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Mountain View 1-bed apartment rents jump above San Francisco

Mountain View rent prices jump above S.F., Palo Alto and Cupertino
Mountain View rent prices jump above S.F., Palo Alto and Cupertino 03:43

MOUNTAIN VIEW -- Mountain View is now the city in the Bay Area with the highest median rent for a one bedroom apartment, according to new data from Zumper.

The latest market analysis revealed the median rent for a one bedroom apartment in Mountain View is $3,660, which is a jump of around 25% year-over-year. That's about $600 more than the median one bedroom rent in San Francisco.

"Really, the two biggest things are the return to the office policies and the supply that's hitting the market is more luxury," said Crystal Chen, a Zumper spokesperson. "I think the national one bedroom is up 1-2 percent. So, comparing Mountain View's 25 percent to the national rate of 1-2 percent, it does show that it is rising so much more."

Alex Nunez, who is nearing ten years as a renter in Mountain View, says this situation isn't sustainable.

"I don't think it's good for the city of Mountain View, the people who live here, to have rents that are anywhere near the highest median in our region," he said. "The higher that rents go and post for -- whether it's new housing or not -- it's just going to set a new and worsening precedent for the base entry level that it costs to move into a place like Mountain View."

Even though there are a lot of high-paying tech jobs in Mountain View, Nunez says people are having to make serious sacrifices to stay in the area.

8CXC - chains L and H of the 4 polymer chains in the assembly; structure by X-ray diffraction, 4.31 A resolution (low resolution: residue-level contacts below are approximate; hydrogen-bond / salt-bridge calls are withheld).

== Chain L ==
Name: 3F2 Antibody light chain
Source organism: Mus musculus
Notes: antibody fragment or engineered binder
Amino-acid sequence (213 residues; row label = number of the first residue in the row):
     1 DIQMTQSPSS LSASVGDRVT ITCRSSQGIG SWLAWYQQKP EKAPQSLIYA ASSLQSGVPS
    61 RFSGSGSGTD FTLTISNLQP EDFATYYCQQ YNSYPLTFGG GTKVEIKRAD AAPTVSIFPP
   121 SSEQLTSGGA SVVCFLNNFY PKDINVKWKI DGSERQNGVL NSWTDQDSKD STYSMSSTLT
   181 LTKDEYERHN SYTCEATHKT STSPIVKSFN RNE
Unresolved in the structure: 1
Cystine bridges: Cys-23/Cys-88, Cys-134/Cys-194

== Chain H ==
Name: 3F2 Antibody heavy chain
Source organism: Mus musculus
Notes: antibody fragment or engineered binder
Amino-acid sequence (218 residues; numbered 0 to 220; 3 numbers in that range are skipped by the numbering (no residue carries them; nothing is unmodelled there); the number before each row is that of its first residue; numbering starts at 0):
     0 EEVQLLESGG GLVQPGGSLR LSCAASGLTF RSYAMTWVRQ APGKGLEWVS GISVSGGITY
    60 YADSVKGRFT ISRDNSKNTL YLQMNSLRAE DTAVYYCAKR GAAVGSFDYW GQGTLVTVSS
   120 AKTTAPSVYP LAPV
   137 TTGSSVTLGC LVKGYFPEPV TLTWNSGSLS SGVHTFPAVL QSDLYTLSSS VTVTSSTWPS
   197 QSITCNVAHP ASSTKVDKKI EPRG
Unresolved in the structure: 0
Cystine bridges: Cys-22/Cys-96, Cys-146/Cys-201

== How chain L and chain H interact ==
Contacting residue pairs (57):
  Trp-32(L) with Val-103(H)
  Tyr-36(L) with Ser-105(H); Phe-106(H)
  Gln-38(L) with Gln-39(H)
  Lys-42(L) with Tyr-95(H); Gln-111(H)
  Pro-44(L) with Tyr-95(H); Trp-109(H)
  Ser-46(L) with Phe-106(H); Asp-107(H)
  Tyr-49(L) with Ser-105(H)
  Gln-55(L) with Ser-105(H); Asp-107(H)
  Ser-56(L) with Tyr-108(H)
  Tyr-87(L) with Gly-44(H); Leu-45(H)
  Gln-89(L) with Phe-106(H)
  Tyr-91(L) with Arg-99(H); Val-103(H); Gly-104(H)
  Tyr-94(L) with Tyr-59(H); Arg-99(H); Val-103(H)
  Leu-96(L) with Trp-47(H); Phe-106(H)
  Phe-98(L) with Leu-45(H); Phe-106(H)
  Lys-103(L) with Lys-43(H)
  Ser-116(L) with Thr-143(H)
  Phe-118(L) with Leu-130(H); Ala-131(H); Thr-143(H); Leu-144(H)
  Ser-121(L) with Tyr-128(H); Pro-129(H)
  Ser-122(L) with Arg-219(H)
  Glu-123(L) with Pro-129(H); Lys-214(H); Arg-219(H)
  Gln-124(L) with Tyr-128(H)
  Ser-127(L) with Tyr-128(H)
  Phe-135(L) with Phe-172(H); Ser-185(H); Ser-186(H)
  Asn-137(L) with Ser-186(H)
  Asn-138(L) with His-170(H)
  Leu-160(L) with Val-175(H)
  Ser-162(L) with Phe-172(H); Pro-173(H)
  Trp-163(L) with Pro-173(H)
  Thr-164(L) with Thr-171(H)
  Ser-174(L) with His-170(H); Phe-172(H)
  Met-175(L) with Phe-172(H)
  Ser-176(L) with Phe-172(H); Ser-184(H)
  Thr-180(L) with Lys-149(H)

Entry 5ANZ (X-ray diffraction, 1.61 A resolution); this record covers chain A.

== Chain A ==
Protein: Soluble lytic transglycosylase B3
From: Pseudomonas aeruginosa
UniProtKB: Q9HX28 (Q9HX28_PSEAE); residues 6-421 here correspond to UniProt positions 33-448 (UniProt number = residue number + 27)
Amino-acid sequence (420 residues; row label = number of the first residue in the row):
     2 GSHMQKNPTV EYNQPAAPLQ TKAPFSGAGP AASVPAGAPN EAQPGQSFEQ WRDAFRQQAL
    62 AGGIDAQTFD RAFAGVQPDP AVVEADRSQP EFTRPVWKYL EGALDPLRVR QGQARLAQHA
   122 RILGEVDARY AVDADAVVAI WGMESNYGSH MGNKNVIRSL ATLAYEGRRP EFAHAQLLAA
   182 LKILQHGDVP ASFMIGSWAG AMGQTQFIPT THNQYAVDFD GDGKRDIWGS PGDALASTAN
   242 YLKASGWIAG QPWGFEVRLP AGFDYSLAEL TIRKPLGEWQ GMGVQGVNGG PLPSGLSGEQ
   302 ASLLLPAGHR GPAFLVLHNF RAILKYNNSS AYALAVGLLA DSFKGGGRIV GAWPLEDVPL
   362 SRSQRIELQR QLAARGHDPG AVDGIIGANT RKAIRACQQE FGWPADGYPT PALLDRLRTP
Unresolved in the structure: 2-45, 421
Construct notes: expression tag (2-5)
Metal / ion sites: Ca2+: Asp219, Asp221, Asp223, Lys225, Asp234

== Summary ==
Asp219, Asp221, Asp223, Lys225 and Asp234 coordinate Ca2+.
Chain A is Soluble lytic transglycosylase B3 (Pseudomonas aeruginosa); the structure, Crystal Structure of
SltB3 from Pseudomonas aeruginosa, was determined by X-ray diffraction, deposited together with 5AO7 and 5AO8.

"People are making trade-offs that most people would find difficult to do themselves," he said.

Nunez and his wife live in a building that is under Mountain View's rent stabilization rules because it was built before 1995 so they don't have to pony up the type of cash that those who live in newer buildings must. If for some reason they had to move and find a new place to rent, Nunez says he thinks they'd be able to figure out a way to stay because they're a dual-income household but he admits it would be a stretch.

"The bigger issue, the one that pains me the most, is thinking about a lot of the people who have no choice but to stay here -- whether for medical reasons, family reasons -- who aren't having high-income jobs and have no other recourse than to make very difficult sacrifices to stay."

Chen says the market dynamics could change again.

"This year is supposed to be a record number of available inventory hitting the market across the U.S.," she said. "Hopefully that'll ease up on some of the rising rents, especially by the end of this year."

Nunez says Mountain View -- really, the region -- needs more forms of housing.

"People's wages have not kept up with the amount that it costs to afford housing," he said. "The affordability of new housing is far beyond what a naturally competitive market should be sustaining."

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